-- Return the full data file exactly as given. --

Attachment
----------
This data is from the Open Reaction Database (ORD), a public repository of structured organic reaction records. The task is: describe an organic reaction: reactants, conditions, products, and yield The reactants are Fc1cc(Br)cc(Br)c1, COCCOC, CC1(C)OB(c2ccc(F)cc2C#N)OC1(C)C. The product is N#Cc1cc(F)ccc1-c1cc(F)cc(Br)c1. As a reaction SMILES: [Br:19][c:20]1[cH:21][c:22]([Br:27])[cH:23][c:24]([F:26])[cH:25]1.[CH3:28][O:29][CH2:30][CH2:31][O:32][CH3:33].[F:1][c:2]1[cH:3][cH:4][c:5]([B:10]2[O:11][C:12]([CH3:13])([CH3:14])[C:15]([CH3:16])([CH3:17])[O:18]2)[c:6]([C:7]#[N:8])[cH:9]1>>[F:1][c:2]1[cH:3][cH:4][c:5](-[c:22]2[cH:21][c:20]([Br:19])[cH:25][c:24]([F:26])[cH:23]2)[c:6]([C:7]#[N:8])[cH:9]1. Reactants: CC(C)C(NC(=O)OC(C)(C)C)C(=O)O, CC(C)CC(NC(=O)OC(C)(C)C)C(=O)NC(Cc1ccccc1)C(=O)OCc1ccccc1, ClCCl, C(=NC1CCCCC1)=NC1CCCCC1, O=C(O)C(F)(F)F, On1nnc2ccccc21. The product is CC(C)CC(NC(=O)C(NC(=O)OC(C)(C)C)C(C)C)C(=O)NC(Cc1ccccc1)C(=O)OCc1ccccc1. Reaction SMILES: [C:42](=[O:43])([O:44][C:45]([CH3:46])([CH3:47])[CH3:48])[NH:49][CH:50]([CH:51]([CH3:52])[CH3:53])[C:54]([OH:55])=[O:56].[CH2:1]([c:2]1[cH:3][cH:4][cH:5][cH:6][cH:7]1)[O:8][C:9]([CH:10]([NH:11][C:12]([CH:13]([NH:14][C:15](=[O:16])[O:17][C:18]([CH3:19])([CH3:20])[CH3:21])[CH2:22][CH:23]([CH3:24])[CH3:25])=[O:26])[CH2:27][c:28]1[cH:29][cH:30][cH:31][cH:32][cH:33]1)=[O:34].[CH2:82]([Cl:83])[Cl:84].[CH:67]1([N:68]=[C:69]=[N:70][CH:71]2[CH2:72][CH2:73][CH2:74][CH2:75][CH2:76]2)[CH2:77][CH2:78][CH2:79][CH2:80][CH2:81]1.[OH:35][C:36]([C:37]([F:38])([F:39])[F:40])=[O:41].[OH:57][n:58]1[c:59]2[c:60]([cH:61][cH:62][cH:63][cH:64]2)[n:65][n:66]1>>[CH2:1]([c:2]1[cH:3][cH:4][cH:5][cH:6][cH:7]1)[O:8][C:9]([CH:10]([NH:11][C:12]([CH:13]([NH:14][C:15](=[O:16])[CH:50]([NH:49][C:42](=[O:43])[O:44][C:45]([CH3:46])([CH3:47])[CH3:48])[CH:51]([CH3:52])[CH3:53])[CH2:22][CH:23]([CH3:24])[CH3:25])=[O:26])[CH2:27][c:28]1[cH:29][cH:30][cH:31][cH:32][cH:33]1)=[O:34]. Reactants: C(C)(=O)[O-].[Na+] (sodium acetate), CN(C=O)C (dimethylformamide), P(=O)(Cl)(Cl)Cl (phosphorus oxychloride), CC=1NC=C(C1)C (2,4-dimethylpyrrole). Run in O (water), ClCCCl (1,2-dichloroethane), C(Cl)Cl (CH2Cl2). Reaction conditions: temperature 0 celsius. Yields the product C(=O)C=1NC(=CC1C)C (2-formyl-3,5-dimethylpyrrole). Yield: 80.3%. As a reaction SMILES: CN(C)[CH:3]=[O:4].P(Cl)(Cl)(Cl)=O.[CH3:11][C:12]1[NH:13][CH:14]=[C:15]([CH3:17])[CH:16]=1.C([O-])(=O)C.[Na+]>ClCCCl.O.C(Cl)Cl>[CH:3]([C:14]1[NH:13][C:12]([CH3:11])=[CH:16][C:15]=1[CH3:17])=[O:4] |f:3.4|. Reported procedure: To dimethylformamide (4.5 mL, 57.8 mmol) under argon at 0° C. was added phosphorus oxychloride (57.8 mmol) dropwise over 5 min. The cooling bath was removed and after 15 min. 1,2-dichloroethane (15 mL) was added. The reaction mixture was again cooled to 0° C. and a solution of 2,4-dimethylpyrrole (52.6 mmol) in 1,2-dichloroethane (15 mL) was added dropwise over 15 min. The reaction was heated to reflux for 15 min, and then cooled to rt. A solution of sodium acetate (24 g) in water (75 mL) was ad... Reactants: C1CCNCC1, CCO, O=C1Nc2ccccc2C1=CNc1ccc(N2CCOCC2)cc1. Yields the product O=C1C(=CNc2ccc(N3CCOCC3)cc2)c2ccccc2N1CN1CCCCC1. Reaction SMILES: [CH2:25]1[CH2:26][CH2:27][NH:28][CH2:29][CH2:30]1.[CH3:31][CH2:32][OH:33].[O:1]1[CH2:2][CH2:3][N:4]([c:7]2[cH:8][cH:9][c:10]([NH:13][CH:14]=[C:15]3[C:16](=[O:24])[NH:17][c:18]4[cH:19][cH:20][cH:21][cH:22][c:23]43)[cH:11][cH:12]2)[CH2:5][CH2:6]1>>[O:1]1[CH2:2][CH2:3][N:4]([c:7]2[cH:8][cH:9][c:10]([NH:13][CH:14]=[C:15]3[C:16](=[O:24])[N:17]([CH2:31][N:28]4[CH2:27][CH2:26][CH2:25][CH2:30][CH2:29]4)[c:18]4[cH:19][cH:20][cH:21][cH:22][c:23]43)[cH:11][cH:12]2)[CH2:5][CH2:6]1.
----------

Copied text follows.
This data is from the Open Reaction Database (ORD), a public repository of structured organic reaction records. The task is: describe an organic reaction: reactants, conditions, products, and yield The reactants are Fc1cc(Br)cc(Br)c1, COCCOC, CC1(C)OB(c2ccc(F)cc2C#N)OC1(C)C. The product is N#Cc1cc(F)ccc1-c1cc(F)cc(Br)c1. As a reaction SMILES: [Br:19][c:20]1[cH:21][c:22]([Br:27])[cH:23][c:24]([F:26])[cH:25]1.[CH3:28][O:29][CH2:30][CH2:31][O:32][CH3:33].[F:1][c:2]1[cH:3][cH:4][c:5]([B:10]2[O:11][C:12]([CH3:13])([CH3:14])[C:15]([CH3:16])([CH3:17])[O:18]2)[c:6]([C:7]#[N:8])[cH:9]1>>[F:1][c:2]1[cH:3][cH:4][c:5](-[c:22]2[cH:21][c:20]([Br:19])[cH:25][c:24]([F:26])[cH:23]2)[c:6]([C:7]#[N:8])[cH:9]1. Reactants: CC(C)C(NC(=O)OC(C)(C)C)C(=O)O, CC(C)CC(NC(=O)OC(C)(C)C)C(=O)NC(Cc1ccccc1)C(=O)OCc1ccccc1, ClCCl, C(=NC1CCCCC1)=NC1CCCCC1, O=C(O)C(F)(F)F, On1nnc2ccccc21. The product is CC(C)CC(NC(=O)C(NC(=O)OC(C)(C)C)C(C)C)C(=O)NC(Cc1ccccc1)C(=O)OCc1ccccc1. Reaction SMILES: [C:42](=[O:43])([O:44][C:45]([CH3:46])([CH3:47])[CH3:48])[NH:49][CH:50]([CH:51]([CH3:52])[CH3:53])[C:54]([OH:55])=[O:56].[CH2:1]([c:2]1[cH:3][cH:4][cH:5][cH:6][cH:7]1)[O:8][C:9]([CH:10]([NH:11][C:12]([CH:13]([NH:14][C:15](=[O:16])[O:17][C:18]([CH3:19])([CH3:20])[CH3:21])[CH2:22][CH:23]([CH3:24])[CH3:25])=[O:26])[CH2:27][c:28]1[cH:29][cH:30][cH:31][cH:32][cH:33]1)=[O:34].[CH2:82]([Cl:83])[Cl:84].[CH:67]1([N:68]=[C:69]=[N:70][CH:71]2[CH2:72][CH2:73][CH2:74][CH2:75][CH2:76]2)[CH2:77][CH2:78][CH2:79][CH2:80][CH2:81]1.[OH:35][C:36]([C:37]([F:38])([F:39])[F:40])=[O:41].[OH:57][n:58]1[c:59]2[c:60]([cH:61][cH:62][cH:63][cH:64]2)[n:65][n:66]1>>[CH2:1]([c:2]1[cH:3][cH:4][cH:5][cH:6][cH:7]1)[O:8][C:9]([CH:10]([NH:11][C:12]([CH:13]([NH:14][C:15](=[O:16])[CH:50]([NH:49][C:42](=[O:43])[O:44][C:45]([CH3:46])([CH3:47])[CH3:48])[CH:51]([CH3:52])[CH3:53])[CH2:22][CH:23]([CH3:24])[CH3:25])=[O:26])[CH2:27][c:28]1[cH:29][cH:30][cH:31][cH:32][cH:33]1)=[O:34]. Reactants: C(C)(=O)[O-].[Na+] (sodium acetate), CN(C=O)C (dimethylformamide), P(=O)(Cl)(Cl)Cl (phosphorus oxychloride), CC=1NC=C(C1)C (2,4-dimethylpyrrole). Run in O (water), ClCCCl (1,2-dichloroethane), C(Cl)Cl (CH2Cl2). Reaction conditions: temperature 0 celsius. Yields the product C(=O)C=1NC(=CC1C)C (2-formyl-3,5-dimethylpyrrole). Yield: 80.3%. As a reaction SMILES: CN(C)[CH:3]=[O:4].P(Cl)(Cl)(Cl)=O.[CH3:11][C:12]1[NH:13][CH:14]=[C:15]([CH3:17])[CH:16]=1.C([O-])(=O)C.[Na+]>ClCCCl.O.C(Cl)Cl>[CH:3]([C:14]1[NH:13][C:12]([CH3:11])=[CH:16][C:15]=1[CH3:17])=[O:4] |f:3.4|. Reported procedure: To dimethylformamide (4.5 mL, 57.8 mmol) under argon at 0° C. was added phosphorus oxychloride (57.8 mmol) dropwise over 5 min. The cooling bath was removed and after 15 min. 1,2-dichloroethane (15 mL) was added. The reaction mixture was again cooled to 0° C. and a solution of 2,4-dimethylpyrrole (52.6 mmol) in 1,2-dichloroethane (15 mL) was added dropwise over 15 min. The reaction was heated to reflux for 15 min, and then cooled to rt. A solution of sodium acetate (24 g) in water (75 mL) was ad... Reactants: C1CCNCC1, CCO, O=C1Nc2ccccc2C1=CNc1ccc(N2CCOCC2)cc1. Yields the product O=C1C(=CNc2ccc(N3CCOCC3)cc2)c2ccccc2N1CN1CCCCC1. Reaction SMILES: [CH2:25]1[CH2:26][CH2:27][NH:28][CH2:29][CH2:30]1.[CH3:31][CH2:32][OH:33].[O:1]1[CH2:2][CH2:3][N:4]([c:7]2[cH:8][cH:9][c:10]([NH:13][CH:14]=[C:15]3[C:16](=[O:24])[NH:17][c:18]4[cH:19][cH:20][cH:21][cH:22][c:23]43)[cH:11][cH:12]2)[CH2:5][CH2:6]1>>[O:1]1[CH2:2][CH2:3][N:4]([c:7]2[cH:8][cH:9][c:10]([NH:13][CH:14]=[C:15]3[C:16](=[O:24])[N:17]([CH2:31][N:28]4[CH2:27][CH2:26][CH2:25][CH2:30][CH2:29]4)[c:18]4[cH:19][cH:20][cH:21][cH:22][c:23]43)[cH:11][cH:12]2)[CH2:5][CH2:6]1.